Looking Forward to The Worst
My mom sent me a link to blog that in detail helps you understand what it means to survive in a post-oil economy. This is extreme dooms day type stuff, but I have this sick excitement that I’ve never really admitted before now when it comes to this end of oil, end of the world, back to the land, survival type of talk. I mean, I don’t want civil war or a lot of people to die, this is not the reality that I want to be a part of. Instead I get this idealistic excitement about the pressure to conform to a “normal” job, “normal” lifestyle, released and the options being a little bit reduced and simplified. I understand that this is the exact issue with post-oil survival. Our lives become insanely harder, more dangerous, there are less options, and so on. But sometimes I get in this imaginative dream like state where it becomes okay for our whole reality to be turned inside out, where the things that actually keep us alive become primarily important. Maybe you don’t believe in any of this and think it’s all a hoax. But that’s just it, whether you believe or not there is a possibility of it happening. If we really do need to learn how to survive it doesn’t matter if you believed the day would come when we ran out of oil or not because well, it happened. So my approach is not to get overexcited (about the negatives or positives) but instead work towards learning how to survive and creating my own abundance because this is what I want to do. And whether or not the day comes when this information becomes pertinent to my real survival I will have gained useful information.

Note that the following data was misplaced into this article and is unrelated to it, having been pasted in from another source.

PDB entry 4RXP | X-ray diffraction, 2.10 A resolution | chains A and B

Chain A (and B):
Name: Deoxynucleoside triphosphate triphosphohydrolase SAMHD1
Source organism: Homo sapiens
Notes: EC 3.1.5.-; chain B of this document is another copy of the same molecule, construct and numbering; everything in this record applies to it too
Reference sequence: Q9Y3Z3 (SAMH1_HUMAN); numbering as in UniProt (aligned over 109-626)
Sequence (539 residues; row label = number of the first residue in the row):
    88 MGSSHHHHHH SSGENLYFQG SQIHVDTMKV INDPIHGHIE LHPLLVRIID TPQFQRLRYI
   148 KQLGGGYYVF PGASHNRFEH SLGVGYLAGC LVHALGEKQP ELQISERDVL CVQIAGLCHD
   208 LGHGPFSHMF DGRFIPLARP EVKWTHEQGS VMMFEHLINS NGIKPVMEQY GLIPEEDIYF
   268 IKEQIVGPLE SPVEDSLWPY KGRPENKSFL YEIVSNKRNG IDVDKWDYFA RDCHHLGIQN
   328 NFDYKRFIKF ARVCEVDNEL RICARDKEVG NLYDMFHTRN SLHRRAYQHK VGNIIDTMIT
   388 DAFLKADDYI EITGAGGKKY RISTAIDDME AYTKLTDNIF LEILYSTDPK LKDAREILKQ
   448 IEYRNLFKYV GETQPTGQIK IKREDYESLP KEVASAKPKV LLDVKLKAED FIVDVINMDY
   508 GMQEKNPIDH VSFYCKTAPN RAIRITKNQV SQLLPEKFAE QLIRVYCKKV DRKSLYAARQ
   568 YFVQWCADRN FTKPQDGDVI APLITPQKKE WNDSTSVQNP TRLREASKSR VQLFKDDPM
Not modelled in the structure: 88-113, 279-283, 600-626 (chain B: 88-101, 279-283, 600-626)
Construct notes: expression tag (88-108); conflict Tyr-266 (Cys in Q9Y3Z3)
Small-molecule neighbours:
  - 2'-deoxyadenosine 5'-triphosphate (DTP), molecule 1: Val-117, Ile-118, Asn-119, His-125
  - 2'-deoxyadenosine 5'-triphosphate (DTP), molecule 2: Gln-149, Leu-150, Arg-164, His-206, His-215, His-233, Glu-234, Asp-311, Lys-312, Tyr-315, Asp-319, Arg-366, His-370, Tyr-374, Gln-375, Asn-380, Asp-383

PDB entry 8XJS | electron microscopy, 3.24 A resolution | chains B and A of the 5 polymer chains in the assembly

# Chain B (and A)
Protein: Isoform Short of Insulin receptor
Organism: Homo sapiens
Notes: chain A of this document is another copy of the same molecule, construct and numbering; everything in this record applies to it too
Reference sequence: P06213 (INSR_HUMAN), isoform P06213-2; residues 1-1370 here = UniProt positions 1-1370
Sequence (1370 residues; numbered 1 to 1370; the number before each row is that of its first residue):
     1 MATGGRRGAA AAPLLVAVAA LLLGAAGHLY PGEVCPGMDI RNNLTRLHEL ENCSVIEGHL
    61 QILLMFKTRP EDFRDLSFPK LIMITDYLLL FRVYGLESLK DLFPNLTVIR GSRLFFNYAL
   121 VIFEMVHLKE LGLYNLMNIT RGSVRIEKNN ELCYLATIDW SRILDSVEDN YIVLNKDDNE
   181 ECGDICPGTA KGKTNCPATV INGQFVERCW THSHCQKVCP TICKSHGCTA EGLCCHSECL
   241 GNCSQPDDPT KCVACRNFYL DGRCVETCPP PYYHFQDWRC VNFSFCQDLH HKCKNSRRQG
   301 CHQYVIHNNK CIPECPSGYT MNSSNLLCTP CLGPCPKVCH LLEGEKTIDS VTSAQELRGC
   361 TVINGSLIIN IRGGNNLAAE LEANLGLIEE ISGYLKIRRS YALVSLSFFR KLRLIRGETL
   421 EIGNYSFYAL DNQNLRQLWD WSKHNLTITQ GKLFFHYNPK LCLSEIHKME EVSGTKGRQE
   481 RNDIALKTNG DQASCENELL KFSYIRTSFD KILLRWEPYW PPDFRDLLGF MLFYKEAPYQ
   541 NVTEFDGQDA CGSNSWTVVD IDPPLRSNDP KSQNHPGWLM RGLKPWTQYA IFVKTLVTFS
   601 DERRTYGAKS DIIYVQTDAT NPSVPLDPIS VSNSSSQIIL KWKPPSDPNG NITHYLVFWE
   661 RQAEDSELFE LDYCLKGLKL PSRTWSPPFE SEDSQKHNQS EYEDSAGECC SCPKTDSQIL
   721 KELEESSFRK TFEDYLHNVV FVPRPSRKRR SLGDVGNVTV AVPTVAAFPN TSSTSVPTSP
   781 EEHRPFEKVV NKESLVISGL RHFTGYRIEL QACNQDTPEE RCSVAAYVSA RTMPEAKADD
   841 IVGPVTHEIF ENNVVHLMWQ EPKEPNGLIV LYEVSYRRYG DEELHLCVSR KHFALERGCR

Anyways, check out this blog if you want to learn how to prepare for the end of oil with me.
On another note my dear friend sent me a link to a documentary about the terrible disappearance of honey-bees. The film is cleverly named Silence of the Bees (after the grossly terrifying Silence of the Lambs). Alert yourself to information that has everything to do with our food production, in fact about 1/3 of our food production relies on bees.
In the theme of bees I still have honey from the very noisy bees that lived on our ranch this summer. Get in touch with me if you want some! ($16 for 3lbs)
I’ll leave you with some quotes I enjoyed from Sherman Alexie, a Native American writer who really challenges our view of reality and stereotypes:
“Imagination is the politics of dreams; imagination turns every word into a bottle rocket”
“But those arguments were just as damaging as a fist. Words can be like that, you know?”
“How do you talk to the real person whose ghost has haunted you? How do you tell the difference between the two?”